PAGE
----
Photograph — Afolabi Sotunde for Reuters

Welcome to the start of another week and the first Weekly Economic Index for February. As usual, here’s a quick roundup of our top three events of last week and why they matter. 

The naira is the new oil

Cash is the new oil in Nigeria. Not literally, of course. But there is a cash crisis going on. Banknotes are becoming so scarce that Nigerians now buy them at a premium. This crisis is happening because of the central bank of Nigeria’s new naira rollout. It was supposed to be a hard reset for Nigeria’s fiscal system that would ultimately reduce inflation and drive a cashless economy. But the move has only left people scrambling to get old and new notes. 

Bank ATMs are either not functioning or serving an overwhelming queue. Meanwhile, bank agents — who essentially act as human ATMs across the country — have increased their commissions on cash withdrawals to 10% or 20% due to the struggle to get cash from lenders. Nigeria’s informal sector, which represents about 58% of the economy, is heavily cash-dependent. Hence, they bear the heavier brunt of this crisis.

Starlink’s almost triumphant entry into Nigeria

Last week, Nigeria became the first African country where Elon Musk’s SpaceX internet service, Starlink, became active. SpaceX’s announcement came seven months after receiving the approval to launch in Nigeria and Mozambique. And now that Starlink’s much-anticipated arrival is here, social media is buzzing with positive reviews.

Internet coverage and speed have been among the most mulish challenges facing Nigeria’s digital economy. And Starlink’s main offer is to solve both problems. According to the website, Starlink offers speeds of 50–200Mbps in most areas in Nigeria—an upgrade considering 5G speeds in Nigeria struggle at 130Mbps.

However, Starlink has another giant to conquer: getting paid. Firstly, many Nigerians complained that its prices were too high. So it recently reduced its hardware and subscription costs from $600 (N438,000) and $43 (N31,000), respectively, to N274,098 and N19,260. But that’s not enough. Because of Nigeria’s restriction on international transactions, Nigerians will still have to pay more. Even though Starlink prices its offerings in naira, Nigerians cannot pay in their local currency. Except for those with domiciliary cards, users may pay up to ₦440,000 —$956 via CBN’s official rate of ₦460 to $1 —while using virtual dollar cards, which offer unofficial rates as high as ₦743 to $1.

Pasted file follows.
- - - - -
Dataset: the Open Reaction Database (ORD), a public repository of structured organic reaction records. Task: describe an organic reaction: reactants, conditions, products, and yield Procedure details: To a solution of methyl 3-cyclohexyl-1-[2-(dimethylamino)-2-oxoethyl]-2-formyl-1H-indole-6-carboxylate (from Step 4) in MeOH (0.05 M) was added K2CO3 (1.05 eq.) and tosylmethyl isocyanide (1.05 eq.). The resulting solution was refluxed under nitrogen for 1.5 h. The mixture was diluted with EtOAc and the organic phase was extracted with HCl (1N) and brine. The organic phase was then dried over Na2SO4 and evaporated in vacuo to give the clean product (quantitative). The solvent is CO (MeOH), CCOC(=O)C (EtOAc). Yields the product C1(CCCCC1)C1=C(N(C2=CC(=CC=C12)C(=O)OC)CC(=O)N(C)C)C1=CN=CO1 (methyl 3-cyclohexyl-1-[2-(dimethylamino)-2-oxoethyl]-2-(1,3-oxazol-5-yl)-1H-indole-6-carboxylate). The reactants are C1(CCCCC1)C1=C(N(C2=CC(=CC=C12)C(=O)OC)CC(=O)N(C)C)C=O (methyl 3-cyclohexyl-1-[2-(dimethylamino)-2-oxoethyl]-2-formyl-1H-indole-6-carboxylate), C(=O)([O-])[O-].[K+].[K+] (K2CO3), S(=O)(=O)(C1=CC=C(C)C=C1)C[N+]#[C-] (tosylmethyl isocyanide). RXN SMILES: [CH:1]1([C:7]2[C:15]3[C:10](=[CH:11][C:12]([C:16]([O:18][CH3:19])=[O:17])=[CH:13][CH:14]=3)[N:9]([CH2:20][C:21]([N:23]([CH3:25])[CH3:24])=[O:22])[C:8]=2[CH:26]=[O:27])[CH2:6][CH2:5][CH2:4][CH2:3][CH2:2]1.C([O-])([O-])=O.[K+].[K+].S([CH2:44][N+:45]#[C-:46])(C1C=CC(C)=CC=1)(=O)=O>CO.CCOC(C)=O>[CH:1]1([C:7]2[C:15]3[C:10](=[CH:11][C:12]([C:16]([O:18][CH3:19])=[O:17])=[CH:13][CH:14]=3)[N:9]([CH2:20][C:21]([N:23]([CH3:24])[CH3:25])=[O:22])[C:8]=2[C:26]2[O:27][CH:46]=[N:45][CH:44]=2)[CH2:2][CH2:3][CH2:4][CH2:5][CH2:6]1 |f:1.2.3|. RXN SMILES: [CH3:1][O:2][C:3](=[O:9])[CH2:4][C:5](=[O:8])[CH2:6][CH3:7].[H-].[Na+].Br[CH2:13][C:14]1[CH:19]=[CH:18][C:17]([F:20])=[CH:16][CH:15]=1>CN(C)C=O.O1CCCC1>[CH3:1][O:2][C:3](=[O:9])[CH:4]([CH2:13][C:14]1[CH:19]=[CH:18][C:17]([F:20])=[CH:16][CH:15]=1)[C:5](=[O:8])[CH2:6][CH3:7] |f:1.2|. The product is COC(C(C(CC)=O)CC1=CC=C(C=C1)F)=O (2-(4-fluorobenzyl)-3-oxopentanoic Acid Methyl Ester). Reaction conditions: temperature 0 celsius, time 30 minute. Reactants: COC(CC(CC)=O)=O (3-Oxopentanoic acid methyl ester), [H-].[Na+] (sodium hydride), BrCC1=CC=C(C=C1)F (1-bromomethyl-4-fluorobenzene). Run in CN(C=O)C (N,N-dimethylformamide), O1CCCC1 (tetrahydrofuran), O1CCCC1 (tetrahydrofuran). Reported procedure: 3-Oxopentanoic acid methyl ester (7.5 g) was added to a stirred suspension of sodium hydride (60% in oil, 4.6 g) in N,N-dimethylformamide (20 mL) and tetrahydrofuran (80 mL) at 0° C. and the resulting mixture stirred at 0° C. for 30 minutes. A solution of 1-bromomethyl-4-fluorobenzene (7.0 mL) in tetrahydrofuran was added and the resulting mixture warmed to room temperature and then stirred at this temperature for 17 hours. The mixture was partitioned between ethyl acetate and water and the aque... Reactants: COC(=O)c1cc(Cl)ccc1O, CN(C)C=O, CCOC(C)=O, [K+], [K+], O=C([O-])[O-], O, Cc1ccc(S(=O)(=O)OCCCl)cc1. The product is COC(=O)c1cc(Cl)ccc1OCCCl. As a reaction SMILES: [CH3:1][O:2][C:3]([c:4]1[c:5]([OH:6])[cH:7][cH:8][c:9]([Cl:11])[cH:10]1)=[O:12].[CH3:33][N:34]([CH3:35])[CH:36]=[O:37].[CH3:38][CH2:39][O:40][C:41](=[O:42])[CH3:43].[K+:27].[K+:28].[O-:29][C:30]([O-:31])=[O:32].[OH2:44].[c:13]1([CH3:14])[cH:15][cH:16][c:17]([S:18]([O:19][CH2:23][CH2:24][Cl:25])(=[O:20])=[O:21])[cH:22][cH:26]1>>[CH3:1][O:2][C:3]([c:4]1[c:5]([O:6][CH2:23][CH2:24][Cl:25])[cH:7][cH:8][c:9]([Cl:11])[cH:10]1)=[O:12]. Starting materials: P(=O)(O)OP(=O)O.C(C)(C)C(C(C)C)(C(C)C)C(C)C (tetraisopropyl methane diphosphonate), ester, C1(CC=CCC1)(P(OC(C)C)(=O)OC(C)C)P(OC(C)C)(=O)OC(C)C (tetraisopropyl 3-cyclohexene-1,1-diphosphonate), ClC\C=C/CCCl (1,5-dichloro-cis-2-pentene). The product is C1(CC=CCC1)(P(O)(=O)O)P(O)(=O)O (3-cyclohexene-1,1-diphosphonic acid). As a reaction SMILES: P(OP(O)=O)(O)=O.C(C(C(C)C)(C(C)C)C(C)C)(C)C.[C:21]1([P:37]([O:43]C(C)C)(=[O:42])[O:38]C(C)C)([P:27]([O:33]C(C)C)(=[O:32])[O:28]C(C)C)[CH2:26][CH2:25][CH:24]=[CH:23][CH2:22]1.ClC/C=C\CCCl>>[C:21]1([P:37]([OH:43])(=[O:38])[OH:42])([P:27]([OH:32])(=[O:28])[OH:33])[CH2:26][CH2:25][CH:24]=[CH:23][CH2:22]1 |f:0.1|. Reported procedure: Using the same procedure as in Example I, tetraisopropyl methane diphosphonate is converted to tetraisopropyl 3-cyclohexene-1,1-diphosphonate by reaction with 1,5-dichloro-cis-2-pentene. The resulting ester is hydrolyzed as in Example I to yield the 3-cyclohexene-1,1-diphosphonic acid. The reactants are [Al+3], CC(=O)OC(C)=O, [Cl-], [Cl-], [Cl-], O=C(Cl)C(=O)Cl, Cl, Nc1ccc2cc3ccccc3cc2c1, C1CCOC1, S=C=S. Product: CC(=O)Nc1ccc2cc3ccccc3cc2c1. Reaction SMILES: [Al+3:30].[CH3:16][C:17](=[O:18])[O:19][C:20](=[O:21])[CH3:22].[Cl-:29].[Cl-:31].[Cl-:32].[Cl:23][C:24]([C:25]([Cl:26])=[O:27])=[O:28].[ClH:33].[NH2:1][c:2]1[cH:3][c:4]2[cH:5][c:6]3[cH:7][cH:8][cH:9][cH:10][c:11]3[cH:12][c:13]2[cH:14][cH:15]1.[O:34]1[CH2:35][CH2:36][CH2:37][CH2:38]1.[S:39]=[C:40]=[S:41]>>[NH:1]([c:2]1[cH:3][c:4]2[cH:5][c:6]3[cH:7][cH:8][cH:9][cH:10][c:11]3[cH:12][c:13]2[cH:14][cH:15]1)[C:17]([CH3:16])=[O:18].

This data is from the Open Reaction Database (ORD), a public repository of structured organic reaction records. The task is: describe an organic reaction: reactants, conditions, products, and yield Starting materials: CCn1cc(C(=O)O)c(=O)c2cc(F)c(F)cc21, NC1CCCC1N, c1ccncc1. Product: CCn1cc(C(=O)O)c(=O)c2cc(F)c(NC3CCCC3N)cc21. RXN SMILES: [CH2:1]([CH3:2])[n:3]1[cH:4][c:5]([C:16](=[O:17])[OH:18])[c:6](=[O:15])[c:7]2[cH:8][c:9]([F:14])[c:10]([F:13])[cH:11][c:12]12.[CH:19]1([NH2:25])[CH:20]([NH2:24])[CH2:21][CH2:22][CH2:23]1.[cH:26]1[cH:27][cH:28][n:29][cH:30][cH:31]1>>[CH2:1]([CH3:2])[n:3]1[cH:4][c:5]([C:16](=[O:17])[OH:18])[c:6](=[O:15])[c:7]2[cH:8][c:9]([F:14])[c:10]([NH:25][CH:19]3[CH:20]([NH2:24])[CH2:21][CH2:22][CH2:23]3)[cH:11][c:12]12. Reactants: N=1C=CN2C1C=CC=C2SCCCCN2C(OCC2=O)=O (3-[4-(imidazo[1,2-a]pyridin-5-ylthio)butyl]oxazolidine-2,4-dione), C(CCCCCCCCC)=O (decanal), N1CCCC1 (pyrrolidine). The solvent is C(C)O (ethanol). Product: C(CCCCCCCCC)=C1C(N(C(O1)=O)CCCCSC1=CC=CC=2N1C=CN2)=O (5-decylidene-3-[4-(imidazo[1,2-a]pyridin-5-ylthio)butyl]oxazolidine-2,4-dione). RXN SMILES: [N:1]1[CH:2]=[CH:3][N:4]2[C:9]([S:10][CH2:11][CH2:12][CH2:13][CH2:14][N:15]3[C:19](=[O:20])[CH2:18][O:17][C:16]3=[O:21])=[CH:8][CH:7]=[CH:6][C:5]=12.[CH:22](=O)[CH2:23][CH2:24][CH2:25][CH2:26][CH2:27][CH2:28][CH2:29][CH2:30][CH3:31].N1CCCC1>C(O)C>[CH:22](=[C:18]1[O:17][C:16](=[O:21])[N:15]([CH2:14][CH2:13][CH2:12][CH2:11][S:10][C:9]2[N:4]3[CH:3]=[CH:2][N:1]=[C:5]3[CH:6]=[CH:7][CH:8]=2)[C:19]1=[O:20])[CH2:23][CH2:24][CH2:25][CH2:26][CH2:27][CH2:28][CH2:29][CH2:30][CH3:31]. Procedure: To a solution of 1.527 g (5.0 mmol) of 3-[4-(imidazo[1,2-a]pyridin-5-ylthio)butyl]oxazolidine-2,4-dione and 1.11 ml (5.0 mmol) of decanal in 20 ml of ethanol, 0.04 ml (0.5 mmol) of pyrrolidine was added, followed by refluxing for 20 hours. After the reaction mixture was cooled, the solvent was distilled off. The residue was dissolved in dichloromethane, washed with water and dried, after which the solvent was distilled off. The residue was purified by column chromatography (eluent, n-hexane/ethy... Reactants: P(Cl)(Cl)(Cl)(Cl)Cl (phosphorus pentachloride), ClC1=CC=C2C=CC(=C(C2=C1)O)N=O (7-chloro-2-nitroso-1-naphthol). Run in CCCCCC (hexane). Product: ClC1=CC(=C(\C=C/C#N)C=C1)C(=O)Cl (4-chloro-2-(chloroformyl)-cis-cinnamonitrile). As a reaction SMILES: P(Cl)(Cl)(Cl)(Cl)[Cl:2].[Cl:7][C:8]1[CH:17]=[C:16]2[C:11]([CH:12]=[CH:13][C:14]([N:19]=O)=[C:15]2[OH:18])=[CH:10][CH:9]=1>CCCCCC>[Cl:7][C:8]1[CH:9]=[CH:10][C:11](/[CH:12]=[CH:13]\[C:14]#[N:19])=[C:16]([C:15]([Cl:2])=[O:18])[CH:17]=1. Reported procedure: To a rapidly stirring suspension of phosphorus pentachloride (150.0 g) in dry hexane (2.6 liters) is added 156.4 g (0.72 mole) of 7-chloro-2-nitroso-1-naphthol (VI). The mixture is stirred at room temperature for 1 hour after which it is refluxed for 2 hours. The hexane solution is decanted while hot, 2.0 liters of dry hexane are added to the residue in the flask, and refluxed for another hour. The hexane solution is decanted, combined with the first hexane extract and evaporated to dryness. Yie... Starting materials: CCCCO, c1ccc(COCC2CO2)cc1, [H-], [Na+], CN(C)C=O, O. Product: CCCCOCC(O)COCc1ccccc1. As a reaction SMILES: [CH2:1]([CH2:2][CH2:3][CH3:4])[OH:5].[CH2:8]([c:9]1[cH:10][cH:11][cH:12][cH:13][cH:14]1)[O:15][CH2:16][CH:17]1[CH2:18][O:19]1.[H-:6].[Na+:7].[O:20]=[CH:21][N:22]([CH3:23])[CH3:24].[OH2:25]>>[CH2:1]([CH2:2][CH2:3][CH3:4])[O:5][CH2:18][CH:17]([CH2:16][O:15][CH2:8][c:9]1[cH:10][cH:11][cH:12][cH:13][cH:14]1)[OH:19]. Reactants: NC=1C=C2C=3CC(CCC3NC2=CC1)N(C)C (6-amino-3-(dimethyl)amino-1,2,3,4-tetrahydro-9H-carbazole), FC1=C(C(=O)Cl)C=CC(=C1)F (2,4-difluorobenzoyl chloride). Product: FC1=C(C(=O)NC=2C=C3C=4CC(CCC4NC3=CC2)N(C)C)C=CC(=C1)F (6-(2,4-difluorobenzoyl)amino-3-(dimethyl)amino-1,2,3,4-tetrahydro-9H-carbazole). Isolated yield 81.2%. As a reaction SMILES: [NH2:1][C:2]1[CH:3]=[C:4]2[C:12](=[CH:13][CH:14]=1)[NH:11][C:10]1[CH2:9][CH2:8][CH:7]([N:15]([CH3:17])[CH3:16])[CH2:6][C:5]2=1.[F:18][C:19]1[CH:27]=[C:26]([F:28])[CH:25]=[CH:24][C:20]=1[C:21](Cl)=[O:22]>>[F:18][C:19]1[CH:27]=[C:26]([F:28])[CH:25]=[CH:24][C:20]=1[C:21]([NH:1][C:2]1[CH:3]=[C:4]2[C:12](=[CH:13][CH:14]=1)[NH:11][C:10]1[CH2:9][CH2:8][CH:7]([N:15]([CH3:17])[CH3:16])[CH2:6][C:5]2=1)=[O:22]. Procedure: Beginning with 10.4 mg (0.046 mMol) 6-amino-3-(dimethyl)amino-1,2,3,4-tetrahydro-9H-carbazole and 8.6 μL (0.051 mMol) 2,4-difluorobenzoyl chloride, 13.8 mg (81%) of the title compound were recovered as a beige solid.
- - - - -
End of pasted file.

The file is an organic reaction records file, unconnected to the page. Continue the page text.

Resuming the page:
The end of a (Tech) Nation

Tech Nation, a well-known supporter of tech startups in Europe, has closed after over a decade. The organisation, funded mainly by the UK government, lost its support to a program run by Barclays Bank Eagle Labs.

Tech workers from within and outside Europe received the news with sadness. A simple look at how Nigerians reacted shows how vital the programme has been to many. Tech Nation has pioneered several initiatives that have impacted lives across several continents, especially its visa programs. Over the last decade, Tech Nation has endorsed over 3,000 individuals from 94 countries. Nigeria, India and Russia have the highest representation among its alumni. But if Tech Nation does not find backers by March 31st, it will have to shut its doors permanently.

ICYMI: Market roundup

  • The Nigerian Exchange had a positive week, with the All-Share Index gaining 2.95% to close at 54,213.09 points.
    • Top gainers were International Energy Insurance Plc (57.14%), N Nig. Flour Mills(44.44%), Geregu Power (36.88%), Mrs Oil (20.94%) and John Holt (20.91%). 
    • The top decliners were Chams Holding Company (-16.67%), Guinness (-10%), Ikeja Hotel (-10%), Ncr (-10%) and Academy Press (-9.85%).
  • The crypto market ended the week with a 2.09% decline to a market cap of $1.07 trillion.
    • Bitcoin lost 3.47% to close at $22,975
    • Ethereum shrank by 0.80% to close the week at $1,632.
    • BNB gained 2.84% to close the week at $327.77
  • Brent crude fell 8.6% to close the week at $79.86/barrel, while WTI oil fell 8.6% to $73.46/barrel.
  • The naira closed the week at N462/$ at the Investors’ and Exporters’ window, while it traded at N748/$ at the parallel market.

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